Is Europe moving towards a “war economy”?

Published 8 Apr. 2022, 13:37

It is possible that the war in Ukraine will become a prolonged conflict between the Western world and Russia, and then it is necessary to foresee that the European economy will become what can be called a “war economy”. What are the characteristics of the “war economy” and, therefore, what can be expected in the future in Europe?

Feature number one: high inflation

The first characteristic of the “war economy”, already visible in Europe, is the sharp rise in the price of raw materials; with supply difficulties, with high demand for energy and metals (because military and infrastructure spending is increasing).

Hence the high inflation, the severe loss of household purchasing power, the hardship for companies that consume raw materials, and the need for the state to support the incomes of low-income households, most affected by rising energy prices.

Second: the destruction of economic interdependencies

The second characteristic of the “war economy” is the destruction of economic interdependencies between conflicting countries. This is a strong shock, because companies, value chains, supplies of raw materials were built between countries in the logic of striving for interdependence, for free relations between countries.

Thus, today we see anxiety caused by the presence of numerous European companies in Russia, Europe’s dependence on raw materials produced in Russia (oil, natural gas, metals, wheat, etc.). Natural gas accounts for 10% of the energy consumed in Europe.

Third: a sharp increase in government spending

The third characteristic of the “war economy” is a sharp increase in government spending (military spending, infrastructure, supporting the income of the population in conditions of high inflation). Today, these additional public spending are added to the spending adopted after the Covid-19 crisis (health, innovation, reindustrialization, etc.) and to the spending associated with the energy transition.

Therefore, we must expect a rapid increase in government spending and a permanent opening of government deficits. This will create two problems. What to do with budgetary rules in Europe: should they be suspended while the war is going on? And how to finance the persistently high government deficit? This raises questions about monetary policy.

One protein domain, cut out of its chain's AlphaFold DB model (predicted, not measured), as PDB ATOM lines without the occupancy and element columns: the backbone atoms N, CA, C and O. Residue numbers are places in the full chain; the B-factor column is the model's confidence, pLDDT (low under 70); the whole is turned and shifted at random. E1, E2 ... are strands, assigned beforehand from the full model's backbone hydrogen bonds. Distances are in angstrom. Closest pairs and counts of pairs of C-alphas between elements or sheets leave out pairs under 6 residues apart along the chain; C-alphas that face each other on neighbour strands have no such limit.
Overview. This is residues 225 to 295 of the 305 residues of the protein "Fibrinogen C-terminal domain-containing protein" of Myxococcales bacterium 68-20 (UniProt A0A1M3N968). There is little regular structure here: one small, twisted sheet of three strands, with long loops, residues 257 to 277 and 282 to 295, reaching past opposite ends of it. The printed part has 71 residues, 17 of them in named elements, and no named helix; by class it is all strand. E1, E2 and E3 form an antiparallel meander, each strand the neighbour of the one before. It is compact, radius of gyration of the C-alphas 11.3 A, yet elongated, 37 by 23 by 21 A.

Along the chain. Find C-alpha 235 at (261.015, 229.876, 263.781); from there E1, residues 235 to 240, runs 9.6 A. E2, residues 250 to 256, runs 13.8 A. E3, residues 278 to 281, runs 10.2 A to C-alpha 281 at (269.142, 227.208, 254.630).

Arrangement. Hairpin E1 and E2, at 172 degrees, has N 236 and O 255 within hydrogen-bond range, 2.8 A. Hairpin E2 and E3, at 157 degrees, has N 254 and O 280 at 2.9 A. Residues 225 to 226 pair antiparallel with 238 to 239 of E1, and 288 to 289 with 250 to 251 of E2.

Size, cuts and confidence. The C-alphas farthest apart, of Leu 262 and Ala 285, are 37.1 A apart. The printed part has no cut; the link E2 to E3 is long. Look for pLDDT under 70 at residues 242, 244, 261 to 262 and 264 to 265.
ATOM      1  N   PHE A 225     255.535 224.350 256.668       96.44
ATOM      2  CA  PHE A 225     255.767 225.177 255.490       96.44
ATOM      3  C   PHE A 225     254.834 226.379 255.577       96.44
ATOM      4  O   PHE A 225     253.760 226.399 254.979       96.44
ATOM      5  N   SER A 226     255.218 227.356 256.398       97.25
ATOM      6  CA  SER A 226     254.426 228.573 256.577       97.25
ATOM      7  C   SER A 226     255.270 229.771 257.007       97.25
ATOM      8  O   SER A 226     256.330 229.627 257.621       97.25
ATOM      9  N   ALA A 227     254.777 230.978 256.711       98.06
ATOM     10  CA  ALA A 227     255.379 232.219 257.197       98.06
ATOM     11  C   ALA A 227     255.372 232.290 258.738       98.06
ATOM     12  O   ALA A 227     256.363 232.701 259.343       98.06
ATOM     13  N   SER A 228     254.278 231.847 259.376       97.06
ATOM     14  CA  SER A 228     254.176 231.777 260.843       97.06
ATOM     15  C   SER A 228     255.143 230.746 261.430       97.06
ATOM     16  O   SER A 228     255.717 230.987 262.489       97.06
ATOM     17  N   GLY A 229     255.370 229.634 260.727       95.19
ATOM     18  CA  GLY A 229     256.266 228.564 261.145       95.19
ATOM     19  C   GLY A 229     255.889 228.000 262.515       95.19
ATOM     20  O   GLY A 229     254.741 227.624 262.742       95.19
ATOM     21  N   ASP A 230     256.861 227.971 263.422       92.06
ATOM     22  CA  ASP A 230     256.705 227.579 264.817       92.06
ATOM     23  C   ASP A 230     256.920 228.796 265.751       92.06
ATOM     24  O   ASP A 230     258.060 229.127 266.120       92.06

In a war economy, the central bank can no longer fight inflation. Moreover, the inflation that results from commodity prices and government spending has nothing to do with monetary policy and cannot be contained by monetary policy. The role of the central bank in the “war economy” is simply to help finance government deficits.

Therefore, it must monetize the public deficit, buy large amounts of public debt, maintain very low long-term interest rates, and therefore effectively give up fighting inflation. Then there are extremely low real interest rates (nominal interest rates far below inflation), allowing government debt ratios to stabilize despite very high government deficits.

If Europe were to truly transition to a “war economy”, the dynamics of the economy would be very different from what was expected after the Covid-19 crisis. We expected a fairly rapid decline in inflation and the state deficit, a gradual normalization of monetary policy, but none of this happened.

This would reveal a very large asymmetry between the Eurozone and the United States, where the Federal Reserve will fight inflation, where the government deficit will sharply decrease from 2022, and the economy will be very little affected by the war in Ukraine, in particular with energy quasi-autonomy from the United States.

Patrick Artus is an economic adviser to Natixis.

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